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December 2003

Wakes drive 3000 memories to surface

Customers celebrate system lore while national notice emerges

No day could have been more appropriate, said one user. Halloween, a holiday that invokes spirits, called up the spirit of the HP 3000’s success at dozens of parties on four continents. Called a World Wide Wake by organizer Alan Yeo, the parties that marked HP’s end of sales celebrated a death that had not yet occurred, and sparked memories of a lively history of computing.

In Austin, Texas, more than a dozen people gathered under the oak trees behind the Support Group, inc., a supplier of consulting and software for HP 3000 ERP users. Many such small companies have Friday picnics, but the one on Oct. 31 was different everywhere, including Austin.

Company employees chatted with several MANMAN customers under the oaks, along with a few visitors from the local 3000 community. Winston Krieger, whose experience with the 3000 goes back to the system’s roots and even further, into its HP 2100 predecessor, brought several thick notebook binders with vintage brochures, documentation, technical papers and news clippings.

Questions only such veterans could answer were in the air under those oaks. “When did the core memory leave the HP 2100,” someone asked about the 3000’s immediate predecessor. Soon the talk was about even older computers, all long gone, like the RCA System 45, described as “six refrigerators deep.” A 3000 maintenance console, the size of a small picnic table, was remembered. The HP brochure showed a long-haired blond in go-go boots at the helm of such a console, both relics of the 1970s.

“The CX was the model that actually worked,” Krieger said. Later on, “you could get source code for MPE back then for $500, no questions asked.”

Terry Floyd, founder of the Support Group, showed off his IMAGE Internals Course certificate from 1974, part of a display that included photos, HP sales material and giveaways. People at the Austin wake had brought such relics to leave at an altar of sorts.

Nearly everyone at the Austin gathering had plans to pursue other computer challenges beyond the HP 3000. But the novelty of HP’s first business computer offering wasn’t lost in the hopes for new futures. Krieger, whose 3000 development and consulting jobs and engagements included work at Houston Instruments, Tymlabs and O’Pin Systems, said HP sold him on the system because it was faster than anything Data General or DEC could offer. The winning combination was marketing and technology.

“They had the brochures and the best instruction set, and beautiful ladies at the console. They had great marketing in those days,” he said. “That’s why I bought the darn thing.”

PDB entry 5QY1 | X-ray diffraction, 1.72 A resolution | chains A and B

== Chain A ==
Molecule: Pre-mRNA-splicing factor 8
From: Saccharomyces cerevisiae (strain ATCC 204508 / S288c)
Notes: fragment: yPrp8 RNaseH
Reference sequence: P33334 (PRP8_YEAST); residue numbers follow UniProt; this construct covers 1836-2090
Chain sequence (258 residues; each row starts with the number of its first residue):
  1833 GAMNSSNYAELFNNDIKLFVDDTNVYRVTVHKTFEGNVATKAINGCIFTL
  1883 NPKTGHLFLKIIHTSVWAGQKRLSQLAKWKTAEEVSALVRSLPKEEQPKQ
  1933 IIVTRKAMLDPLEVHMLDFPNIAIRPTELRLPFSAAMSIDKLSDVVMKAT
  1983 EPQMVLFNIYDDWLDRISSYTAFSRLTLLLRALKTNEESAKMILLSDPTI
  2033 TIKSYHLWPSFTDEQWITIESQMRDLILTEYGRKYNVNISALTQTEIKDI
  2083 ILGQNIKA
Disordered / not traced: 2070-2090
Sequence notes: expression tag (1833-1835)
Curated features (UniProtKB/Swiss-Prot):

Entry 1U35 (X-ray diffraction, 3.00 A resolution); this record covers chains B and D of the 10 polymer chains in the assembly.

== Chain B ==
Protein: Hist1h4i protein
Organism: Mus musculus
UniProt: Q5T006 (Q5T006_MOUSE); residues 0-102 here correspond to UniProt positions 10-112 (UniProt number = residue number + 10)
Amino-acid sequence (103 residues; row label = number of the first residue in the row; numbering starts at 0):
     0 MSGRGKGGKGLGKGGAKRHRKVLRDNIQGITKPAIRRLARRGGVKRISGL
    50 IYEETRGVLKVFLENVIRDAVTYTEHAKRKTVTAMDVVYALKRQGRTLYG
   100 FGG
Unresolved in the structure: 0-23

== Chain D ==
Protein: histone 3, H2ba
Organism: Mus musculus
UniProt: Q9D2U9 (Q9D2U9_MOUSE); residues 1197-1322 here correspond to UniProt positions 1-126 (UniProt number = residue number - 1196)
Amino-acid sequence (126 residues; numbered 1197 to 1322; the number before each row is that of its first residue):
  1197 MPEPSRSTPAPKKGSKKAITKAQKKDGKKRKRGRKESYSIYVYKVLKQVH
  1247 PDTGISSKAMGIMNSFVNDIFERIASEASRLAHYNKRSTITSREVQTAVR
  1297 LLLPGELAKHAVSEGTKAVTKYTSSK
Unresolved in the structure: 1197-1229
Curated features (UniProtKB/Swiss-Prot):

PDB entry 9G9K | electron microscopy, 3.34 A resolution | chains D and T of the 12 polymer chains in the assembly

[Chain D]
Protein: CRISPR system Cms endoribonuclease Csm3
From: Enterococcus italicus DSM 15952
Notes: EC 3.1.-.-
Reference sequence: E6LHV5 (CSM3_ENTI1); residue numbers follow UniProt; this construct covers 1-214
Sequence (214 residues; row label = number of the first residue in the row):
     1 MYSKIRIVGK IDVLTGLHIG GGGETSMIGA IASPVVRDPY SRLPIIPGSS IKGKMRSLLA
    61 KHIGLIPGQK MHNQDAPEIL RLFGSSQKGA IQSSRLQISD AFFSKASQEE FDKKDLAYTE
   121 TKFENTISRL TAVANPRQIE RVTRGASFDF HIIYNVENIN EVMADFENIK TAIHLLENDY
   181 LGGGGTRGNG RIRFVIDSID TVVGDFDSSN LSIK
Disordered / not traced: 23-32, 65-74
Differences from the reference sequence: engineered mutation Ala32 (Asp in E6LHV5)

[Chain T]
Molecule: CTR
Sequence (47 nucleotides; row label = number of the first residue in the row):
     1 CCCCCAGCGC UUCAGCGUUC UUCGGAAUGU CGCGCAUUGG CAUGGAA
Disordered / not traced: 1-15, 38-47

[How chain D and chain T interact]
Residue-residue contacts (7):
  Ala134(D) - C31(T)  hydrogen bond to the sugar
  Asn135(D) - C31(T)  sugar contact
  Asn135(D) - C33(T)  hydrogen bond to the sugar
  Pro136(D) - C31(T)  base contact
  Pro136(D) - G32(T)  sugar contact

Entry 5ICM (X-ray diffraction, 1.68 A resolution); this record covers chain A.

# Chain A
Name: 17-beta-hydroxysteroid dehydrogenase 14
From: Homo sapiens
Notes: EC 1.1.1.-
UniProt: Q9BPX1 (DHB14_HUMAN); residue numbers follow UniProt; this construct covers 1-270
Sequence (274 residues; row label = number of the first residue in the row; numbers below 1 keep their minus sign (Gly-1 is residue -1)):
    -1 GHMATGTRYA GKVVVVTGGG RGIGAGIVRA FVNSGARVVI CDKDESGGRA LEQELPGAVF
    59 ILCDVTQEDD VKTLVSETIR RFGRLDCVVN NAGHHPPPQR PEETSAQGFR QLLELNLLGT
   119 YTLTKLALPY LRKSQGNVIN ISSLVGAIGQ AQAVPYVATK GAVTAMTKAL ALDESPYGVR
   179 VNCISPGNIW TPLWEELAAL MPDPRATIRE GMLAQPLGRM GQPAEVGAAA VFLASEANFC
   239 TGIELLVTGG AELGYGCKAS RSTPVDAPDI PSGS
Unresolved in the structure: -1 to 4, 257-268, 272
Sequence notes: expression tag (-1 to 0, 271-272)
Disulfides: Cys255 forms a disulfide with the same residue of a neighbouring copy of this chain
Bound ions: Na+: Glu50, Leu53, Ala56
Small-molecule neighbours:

Talk turned to innovations like a TypeAhead Engine that first arrived in a wooden case, and an accidental sale of the MPE III source code to Floyd. Looking to create a driver to hook up a TI printer, he’d gotten HP to send him the IOTERM source code. “I learned what I needed by reading it,” Floyd said. I asked Winston what the rest of the code around it was, and he said, ‘It looks like the rest of the source code for MPE III.’ ”

The wakes drew notices from Computerworld, the Wall Street Journal and an ABC News Web site, perhaps the best weekly round of publicity the system has enjoyed in more than a decade. More than 50 sites hosted hundreds of attendees. In Cupertino two wakes on separate days were attended by HP’s 3000 engineers and managers, because many had trick-or-treat duties on the 31st.

One 3000 ISV, eXegeSys, used the wake as an event to announce two new products. While gathering 38 people in Salt Lake City, the company said in its notes on the World Wide Wake Web site it was ”celebrating the birth of our next-generation Customizer Technology (eXsyst Anywhere), and also the birth of our customizable next-generation Asset Management application (built on eXsyst Anywhere). Both have their roots in the HP 3000. But both extend far beyond the capabilities of their forefathers. These two new products are born to carry the memory of the HP 3000 on into the future.”

The future looked less certain from the notes at some sites. The gathering in the Houston area was identified as “NOT AN HP SPONSORED EVENT.” Gary Stead of the UK added that he would be “looking for a job on the 1st of November.” And one wake locale, in New York City, was scheduled to take place at the site of the former World Trade Center towers.

Despite the potential for gallows humor, those who celebrated were unwilling to bury their connection with the system. In Chesterville, Ontario, employees at MB Foster had a cookout, while the company’s founder noted later on that “wake” might not be the best term to describe the community’s affections.

“I think the wake was premature,” said Birket Foster, an HP Platinum migration partner whose firm also sells data management tools for the 3000. “The patient’s not dead yet, but we did pass a milestone.”


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